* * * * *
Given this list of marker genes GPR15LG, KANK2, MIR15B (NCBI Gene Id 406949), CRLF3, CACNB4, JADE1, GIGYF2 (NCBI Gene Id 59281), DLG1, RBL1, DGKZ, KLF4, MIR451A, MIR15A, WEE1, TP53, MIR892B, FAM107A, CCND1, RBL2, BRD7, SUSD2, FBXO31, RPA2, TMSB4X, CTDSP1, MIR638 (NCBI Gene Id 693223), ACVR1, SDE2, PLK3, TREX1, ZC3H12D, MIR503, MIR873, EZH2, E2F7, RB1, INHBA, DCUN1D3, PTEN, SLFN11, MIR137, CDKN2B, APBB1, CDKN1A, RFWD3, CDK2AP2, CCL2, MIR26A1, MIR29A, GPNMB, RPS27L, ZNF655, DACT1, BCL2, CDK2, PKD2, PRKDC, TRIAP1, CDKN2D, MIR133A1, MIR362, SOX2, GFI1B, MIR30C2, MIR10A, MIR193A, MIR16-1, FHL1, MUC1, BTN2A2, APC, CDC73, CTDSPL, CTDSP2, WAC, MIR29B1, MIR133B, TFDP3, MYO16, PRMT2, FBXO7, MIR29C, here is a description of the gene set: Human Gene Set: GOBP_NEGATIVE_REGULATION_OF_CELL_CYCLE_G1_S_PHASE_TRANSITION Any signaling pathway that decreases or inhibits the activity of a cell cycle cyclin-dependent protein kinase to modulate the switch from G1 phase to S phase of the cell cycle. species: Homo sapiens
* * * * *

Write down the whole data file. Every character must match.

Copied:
Given this list of marker genes GPR15LG, KANK2, MIR15B (NCBI Gene Id 406949), CRLF3, CACNB4, JADE1, GIGYF2 (NCBI Gene Id 59281), DLG1, RBL1, DGKZ, KLF4, MIR451A, MIR15A, WEE1, TP53, MIR892B, FAM107A, CCND1, RBL2, BRD7, SUSD2, FBXO31, RPA2, TMSB4X, CTDSP1, MIR638 (NCBI Gene Id 693223), ACVR1, SDE2, PLK3, TREX1, ZC3H12D, MIR503, MIR873, EZH2, E2F7, RB1, INHBA, DCUN1D3, PTEN, SLFN11, MIR137, CDKN2B, APBB1, CDKN1A, RFWD3, CDK2AP2, CCL2, MIR26A1, MIR29A, GPNMB, RPS27L, ZNF655, DACT1, BCL2, CDK2, PKD2, PRKDC, TRIAP1, CDKN2D, MIR133A1, MIR362, SOX2, GFI1B, MIR30C2, MIR10A, MIR193A, MIR16-1, FHL1, MUC1, BTN2A2, APC, CDC73, CTDSPL, CTDSP2, WAC, MIR29B1, MIR133B, TFDP3, MYO16, PRMT2, FBXO7, MIR29C, here is a description of the gene set: Human Gene Set: GOBP_NEGATIVE_REGULATION_OF_CELL_CYCLE_G1_S_PHASE_TRANSITION Any signaling pathway that decreases or inhibits the activity of a cell cycle cyclin-dependent protein kinase to modulate the switch from G1 phase to S phase of the cell cycle. species: Homo sapiens